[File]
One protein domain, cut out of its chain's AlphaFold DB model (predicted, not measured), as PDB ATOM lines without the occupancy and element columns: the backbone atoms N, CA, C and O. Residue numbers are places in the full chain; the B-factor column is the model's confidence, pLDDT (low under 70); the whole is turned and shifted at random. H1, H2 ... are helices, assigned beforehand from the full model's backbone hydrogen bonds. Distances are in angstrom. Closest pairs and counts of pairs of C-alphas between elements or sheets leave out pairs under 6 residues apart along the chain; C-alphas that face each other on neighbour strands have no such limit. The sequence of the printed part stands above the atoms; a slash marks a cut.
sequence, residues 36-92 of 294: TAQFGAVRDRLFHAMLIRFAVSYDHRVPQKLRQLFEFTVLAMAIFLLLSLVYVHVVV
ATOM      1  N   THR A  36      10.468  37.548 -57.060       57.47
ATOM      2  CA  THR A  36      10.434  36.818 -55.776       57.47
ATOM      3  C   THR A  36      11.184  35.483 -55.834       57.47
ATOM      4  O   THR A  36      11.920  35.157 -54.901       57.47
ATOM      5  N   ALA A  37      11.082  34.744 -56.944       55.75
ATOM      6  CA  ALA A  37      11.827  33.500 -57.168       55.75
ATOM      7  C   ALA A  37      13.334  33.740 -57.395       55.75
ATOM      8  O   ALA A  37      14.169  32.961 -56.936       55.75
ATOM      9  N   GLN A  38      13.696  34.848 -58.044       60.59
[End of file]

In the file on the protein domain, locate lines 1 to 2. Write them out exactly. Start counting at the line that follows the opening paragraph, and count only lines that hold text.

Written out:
sequence, residues 36-92 of 294: TAQFGAVRDRLFHAMLIRFAVSYDHRVPQKLRQLFEFTVLAMAIFLLLSLVYVHVVV
ATOM      1  N   THR A  36      10.468  37.548 -57.060       57.47